SCIOTO — The Scioto County Commissioners had a lengthy agenda Thursday morning, taking on varying topics in its hour-plus regularly scheduled session.
Among those topics was the establishment of a new fund for the work release program, comprised of those on probation and jail inmates. At the Scioto County Common Pleas Court’s request, Commissioner Bryan Davis said the need for their own fund was apparent so they can receive funds from other entities.
One of those entities, the Ohio Department of Transportation, is willing to send $10,000 a year for work on state routes, the money effectively offsetting many of the costs attached with the program like feeding the workers.
“This will enable them to have that fund and be able to grow that fund to have those dollars available where they’re not going back constantly asking for appropriations,” Davis said, thanking Common Pleas Court Chief Probation Officer Shawn Davis, the judges, Sheriff David Thoroughman, and everyone involved in the program. “It’s another money saving, time saving move.”
If the program receives increased funding, more action could come to a problem that both the commissioners and Portsmouth City Council say tarnishes the area’s reputation: litter.
In the very meeting where the commissioners provided updates on economic development plans such as the Southern Ohio Aeronautical Regional business park, Davis said the county’s litter problem holds itself back from fully realizing the progress that can be done.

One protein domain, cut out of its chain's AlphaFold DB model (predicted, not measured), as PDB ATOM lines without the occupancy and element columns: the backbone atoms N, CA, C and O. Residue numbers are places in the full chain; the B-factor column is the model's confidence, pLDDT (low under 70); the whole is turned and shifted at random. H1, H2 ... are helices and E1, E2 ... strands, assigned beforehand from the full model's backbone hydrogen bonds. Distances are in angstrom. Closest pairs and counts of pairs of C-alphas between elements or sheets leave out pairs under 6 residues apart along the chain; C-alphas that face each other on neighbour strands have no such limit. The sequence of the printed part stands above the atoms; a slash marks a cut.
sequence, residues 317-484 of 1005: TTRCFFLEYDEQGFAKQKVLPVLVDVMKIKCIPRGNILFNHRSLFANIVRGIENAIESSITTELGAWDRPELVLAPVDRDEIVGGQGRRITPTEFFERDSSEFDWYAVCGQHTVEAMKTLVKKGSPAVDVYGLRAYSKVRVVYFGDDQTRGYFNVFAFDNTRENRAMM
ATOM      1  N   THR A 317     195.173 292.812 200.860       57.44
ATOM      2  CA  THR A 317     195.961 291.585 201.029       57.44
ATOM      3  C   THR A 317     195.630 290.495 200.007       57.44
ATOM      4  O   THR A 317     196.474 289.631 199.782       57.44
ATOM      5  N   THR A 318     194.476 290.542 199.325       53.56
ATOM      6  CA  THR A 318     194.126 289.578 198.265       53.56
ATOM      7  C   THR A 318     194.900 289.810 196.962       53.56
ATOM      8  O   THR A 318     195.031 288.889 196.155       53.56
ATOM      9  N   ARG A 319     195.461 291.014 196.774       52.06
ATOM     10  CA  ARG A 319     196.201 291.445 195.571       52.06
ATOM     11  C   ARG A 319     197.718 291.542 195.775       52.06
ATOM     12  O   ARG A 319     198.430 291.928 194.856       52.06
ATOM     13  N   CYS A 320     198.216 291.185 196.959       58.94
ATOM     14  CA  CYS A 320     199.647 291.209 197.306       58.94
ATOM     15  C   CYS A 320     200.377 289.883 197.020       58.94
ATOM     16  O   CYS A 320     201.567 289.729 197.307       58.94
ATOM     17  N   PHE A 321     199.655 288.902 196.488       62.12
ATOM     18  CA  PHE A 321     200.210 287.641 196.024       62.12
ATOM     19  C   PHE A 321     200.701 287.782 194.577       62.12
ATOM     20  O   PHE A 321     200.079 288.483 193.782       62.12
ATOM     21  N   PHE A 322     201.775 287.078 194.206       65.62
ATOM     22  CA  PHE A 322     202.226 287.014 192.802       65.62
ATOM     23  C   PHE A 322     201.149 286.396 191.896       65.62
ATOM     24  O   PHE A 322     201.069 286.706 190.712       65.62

Davis said he spoke with City Manager Sam Sutherland just Wednesday on the topic, where the next major focus on city litter will take place on Pleasant Avenue near Scherer Hollow. Asked about reported garbage on Coles Boulevard, he was unaware of such an occurrence but said he would be in contact with Sutherland.
“It’s just terrible,” he said, describing Pleasant Avenue in the city’s 6th Ward. “People are using the sides of our roads as trash bins.”
Litter crews are going out twice-a-week now, but its work can be altered due to coronavirus guidelines. Inmates of the Scioto County Jail, who again provides a portion of the labor in the work release program, is still in most cases not allowed to get out and work. Members of the Structure Therapy Advocacy and Restoration Community Justice Center in Franklin Furnace have also been unable to use.
This has forced the county to rely on probationers, a limited amount leading to scheduling difficulties. Davis hopes starting next month that the county will have more access to that group.
“We don’t want all these people in these communal settings in our jails, so they’re trying to keep people separated,” he said, later mentioning the Scioto-Lawrence Solid Waste District as a helping party in these works. “We’re almost there where we’ll be able to do more.”
Far from just a Scioto County issue, Davis said neighboring Lawrence County has encountered a similar situation regarding litter. The situation is one that befuddles him and one that he has been outspoken against in the past.
Once again, he asked county residents to do their part in mitigating the problem.
“Hold on to your trash, put it in the house, find a bin to put it in, but don’t throw it on our streets,” Davis said. “The bottom line is there are companies looking at our area right now as we speak and when they visit our area, they want a clean community to move to.”
“When they see trashing lining the roads, they don’t want to come here. The job you’re impacting could be yours.”
Reach Patrick Keck (740)-353-3101 ext. 1931, by email at email@example.com, or on Twitter @pkeckreporter.
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